To arrive at an optimal solution, the technology blocks should be optimized together, tuning all blocks to each other. You can minimize the power you need for a wireless radio by first analyzing and processing the data, and then transmit only those data relevant for the application, and shut down the radio when there is nothing to transmit. To that end, an ultra-low power wake-up receiver with a fast response time can be placed in parallel with a conventional radio to switch it on when data needs to received or transmitted.

Using such holistic design approach, it is possible to gain another order of magnitude in efficiency, arriving at systems with a total power budget ~100µW. Then you have a system that is so efficient, you could start thinking of powering it with an energy harvester, e.g., a solar cell.

Smaller, cheaper, smarter

Heterogeneous microsystems will spawn a new era in microelectronics, allowing many new and exciting applications. Applications in the medical domain, for example, that will replace and extend the much bulkier commercial systems of today. Think for example of a wearable, lightweight, wireless system for measuring brain waves. Such system, for which prototypes are built and tested today, will implement the functionality of a full-blown EEG-scanner (electroencephalogram). In contrast to hospital scanners, patients can wear these new wireless systems in the comfort of their living environment, allowing them to pursue their daily activities.

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Figure 2. Flexible, wireless, light weight, miniaturized sensor node.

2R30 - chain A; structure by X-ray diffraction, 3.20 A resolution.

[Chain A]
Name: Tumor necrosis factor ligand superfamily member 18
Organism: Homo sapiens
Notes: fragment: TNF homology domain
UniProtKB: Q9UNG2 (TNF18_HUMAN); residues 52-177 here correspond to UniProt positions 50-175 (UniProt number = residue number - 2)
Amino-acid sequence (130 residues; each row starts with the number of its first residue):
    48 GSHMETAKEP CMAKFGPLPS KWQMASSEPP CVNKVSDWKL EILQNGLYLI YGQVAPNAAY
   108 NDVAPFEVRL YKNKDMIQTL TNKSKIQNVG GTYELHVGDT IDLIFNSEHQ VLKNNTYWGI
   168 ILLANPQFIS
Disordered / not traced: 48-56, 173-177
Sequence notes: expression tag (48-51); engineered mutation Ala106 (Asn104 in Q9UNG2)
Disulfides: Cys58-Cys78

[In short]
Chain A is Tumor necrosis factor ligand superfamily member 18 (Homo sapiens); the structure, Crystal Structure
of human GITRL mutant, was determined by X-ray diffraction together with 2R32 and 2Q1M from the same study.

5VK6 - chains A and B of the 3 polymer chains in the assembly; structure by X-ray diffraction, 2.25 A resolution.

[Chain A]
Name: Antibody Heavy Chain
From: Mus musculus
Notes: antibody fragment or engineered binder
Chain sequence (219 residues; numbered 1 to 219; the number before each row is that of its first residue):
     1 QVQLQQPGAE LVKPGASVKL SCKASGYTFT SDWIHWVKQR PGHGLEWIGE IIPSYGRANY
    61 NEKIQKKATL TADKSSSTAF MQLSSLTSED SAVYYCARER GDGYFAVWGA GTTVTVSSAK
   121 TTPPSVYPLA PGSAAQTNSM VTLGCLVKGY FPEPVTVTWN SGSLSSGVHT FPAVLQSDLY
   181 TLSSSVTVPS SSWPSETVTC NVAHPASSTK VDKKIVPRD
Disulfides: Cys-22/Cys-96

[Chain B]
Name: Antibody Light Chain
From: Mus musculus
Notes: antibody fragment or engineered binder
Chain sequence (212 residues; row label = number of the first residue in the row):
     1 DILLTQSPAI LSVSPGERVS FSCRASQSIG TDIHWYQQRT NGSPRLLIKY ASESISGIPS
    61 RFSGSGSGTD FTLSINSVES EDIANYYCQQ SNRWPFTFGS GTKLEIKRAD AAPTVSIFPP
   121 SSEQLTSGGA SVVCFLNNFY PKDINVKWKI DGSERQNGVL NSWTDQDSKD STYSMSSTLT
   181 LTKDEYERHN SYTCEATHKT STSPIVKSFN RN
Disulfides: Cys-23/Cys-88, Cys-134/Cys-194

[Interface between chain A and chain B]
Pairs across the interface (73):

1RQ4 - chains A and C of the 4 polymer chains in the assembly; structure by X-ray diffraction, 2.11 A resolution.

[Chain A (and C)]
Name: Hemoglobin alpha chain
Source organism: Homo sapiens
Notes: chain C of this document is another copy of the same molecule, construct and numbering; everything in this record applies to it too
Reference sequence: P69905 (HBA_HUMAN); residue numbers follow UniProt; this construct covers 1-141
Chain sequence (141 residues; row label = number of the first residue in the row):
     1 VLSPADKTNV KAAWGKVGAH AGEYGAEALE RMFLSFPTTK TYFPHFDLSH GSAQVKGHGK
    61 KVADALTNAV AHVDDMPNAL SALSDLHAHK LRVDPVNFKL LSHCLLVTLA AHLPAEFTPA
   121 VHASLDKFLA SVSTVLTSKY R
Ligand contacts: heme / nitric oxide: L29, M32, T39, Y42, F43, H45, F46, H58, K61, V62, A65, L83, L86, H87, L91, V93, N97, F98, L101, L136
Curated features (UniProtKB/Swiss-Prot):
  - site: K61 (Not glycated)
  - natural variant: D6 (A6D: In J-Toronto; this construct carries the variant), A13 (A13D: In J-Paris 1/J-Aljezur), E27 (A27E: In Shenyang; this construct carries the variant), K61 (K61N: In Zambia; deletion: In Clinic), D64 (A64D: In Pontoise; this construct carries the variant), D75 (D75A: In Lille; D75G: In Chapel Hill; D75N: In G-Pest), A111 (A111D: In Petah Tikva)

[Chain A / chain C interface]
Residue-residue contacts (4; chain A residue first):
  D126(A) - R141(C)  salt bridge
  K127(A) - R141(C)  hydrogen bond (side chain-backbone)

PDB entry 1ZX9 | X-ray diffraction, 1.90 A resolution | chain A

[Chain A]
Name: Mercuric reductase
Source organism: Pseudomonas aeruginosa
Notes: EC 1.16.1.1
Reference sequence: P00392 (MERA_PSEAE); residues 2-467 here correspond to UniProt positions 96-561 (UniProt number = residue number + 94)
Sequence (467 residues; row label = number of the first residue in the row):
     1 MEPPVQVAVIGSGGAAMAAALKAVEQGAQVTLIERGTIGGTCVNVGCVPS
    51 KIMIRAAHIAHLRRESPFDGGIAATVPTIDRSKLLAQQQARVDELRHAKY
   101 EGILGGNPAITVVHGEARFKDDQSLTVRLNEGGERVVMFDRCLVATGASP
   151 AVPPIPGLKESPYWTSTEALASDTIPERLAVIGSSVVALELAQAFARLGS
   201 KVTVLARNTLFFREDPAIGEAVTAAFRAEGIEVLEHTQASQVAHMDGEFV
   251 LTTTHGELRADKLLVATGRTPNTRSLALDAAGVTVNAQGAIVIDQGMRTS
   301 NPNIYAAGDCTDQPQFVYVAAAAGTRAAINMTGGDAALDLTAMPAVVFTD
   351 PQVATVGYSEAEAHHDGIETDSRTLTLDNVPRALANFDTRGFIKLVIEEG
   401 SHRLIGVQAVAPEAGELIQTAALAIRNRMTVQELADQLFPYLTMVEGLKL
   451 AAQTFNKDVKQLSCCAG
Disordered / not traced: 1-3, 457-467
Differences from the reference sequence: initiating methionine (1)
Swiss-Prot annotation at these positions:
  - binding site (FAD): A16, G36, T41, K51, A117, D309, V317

By using new materials, we can arrive at new applications, such as pliable, stretchable electronics (Fig. 2) that can be integrated invisibly in clothing. Or the use of biocompatible materials that allow the making of body implants with integrated electronics.

Conclusion

Heterogeneous microsystems – as they are envisioned – are smarter than their macroscopic counterparts. They are more powerful and energy-efficient. With the techniques, processes, and infrastructure of micro-electronics, they can be produced cheaper. The resulting systems are more reliable, easier to model, and easier to test.

Reference

1. V. Vaitheeswaran, "Medicine Goes Digital," The Economist, special report on health care and technology, April, 2009 (http://www.economist.com/specialreports/displayStory.cfm?story_id=13437990)

Biographies

Jan Provoost received master's degrees in languages and information science from the U. of Leuven and is a science writer at imec, Kapeldreef 75, B-3001 Heverlee, Belgium; ph.: +32 16 28 14 34; email jan.provoost@imec.be

Chris Van Hoof received his PhD in electrical engineering from the U. of Leuven and is the director of heterogeneous integration at imec.